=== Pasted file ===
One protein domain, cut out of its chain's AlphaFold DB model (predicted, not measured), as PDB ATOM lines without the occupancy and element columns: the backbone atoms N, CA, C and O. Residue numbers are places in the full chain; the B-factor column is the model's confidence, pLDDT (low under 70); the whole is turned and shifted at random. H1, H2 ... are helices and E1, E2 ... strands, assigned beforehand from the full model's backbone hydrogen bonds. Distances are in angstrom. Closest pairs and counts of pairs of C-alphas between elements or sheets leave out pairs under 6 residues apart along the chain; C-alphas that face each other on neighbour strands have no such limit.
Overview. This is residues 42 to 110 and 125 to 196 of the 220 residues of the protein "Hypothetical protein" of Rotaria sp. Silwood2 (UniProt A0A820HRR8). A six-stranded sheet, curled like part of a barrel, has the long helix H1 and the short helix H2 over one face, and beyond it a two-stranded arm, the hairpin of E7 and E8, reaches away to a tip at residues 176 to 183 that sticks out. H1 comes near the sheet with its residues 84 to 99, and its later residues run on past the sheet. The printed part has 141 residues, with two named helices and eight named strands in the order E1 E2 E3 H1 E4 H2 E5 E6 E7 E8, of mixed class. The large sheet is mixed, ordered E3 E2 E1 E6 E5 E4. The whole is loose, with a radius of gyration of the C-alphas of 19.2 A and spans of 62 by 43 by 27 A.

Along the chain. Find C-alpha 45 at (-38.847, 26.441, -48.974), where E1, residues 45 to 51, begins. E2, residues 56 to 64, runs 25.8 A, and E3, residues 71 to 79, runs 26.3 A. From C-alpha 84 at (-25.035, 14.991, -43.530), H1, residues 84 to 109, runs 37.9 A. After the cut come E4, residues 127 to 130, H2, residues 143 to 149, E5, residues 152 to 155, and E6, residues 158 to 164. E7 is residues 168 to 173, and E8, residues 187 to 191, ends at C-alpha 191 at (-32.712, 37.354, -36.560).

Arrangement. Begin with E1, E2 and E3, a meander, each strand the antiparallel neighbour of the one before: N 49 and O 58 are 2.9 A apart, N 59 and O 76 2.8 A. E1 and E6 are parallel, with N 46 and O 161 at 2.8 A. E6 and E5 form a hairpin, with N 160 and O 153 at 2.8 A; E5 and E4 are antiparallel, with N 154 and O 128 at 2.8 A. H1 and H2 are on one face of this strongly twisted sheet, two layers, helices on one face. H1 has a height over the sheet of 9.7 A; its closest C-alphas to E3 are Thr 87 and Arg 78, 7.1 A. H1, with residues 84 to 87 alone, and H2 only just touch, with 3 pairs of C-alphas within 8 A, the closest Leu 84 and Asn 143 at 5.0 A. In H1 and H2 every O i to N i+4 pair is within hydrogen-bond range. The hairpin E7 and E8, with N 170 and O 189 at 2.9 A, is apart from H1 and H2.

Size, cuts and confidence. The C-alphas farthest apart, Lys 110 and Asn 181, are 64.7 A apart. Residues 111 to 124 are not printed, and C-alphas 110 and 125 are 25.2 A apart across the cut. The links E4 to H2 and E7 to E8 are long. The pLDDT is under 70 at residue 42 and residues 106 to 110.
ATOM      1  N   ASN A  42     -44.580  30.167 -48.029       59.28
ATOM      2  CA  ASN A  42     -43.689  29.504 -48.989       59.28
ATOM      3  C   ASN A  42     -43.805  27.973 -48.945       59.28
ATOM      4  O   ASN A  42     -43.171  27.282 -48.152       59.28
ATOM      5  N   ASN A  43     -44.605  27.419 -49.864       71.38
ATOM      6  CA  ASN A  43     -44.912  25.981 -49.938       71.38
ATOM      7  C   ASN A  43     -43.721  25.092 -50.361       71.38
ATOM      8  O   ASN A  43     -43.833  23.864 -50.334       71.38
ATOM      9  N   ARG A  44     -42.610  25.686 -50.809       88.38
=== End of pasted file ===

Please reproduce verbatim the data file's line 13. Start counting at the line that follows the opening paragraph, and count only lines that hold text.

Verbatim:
ATOM      9  N   ARG A  44     -42.610  25.686 -50.809       88.38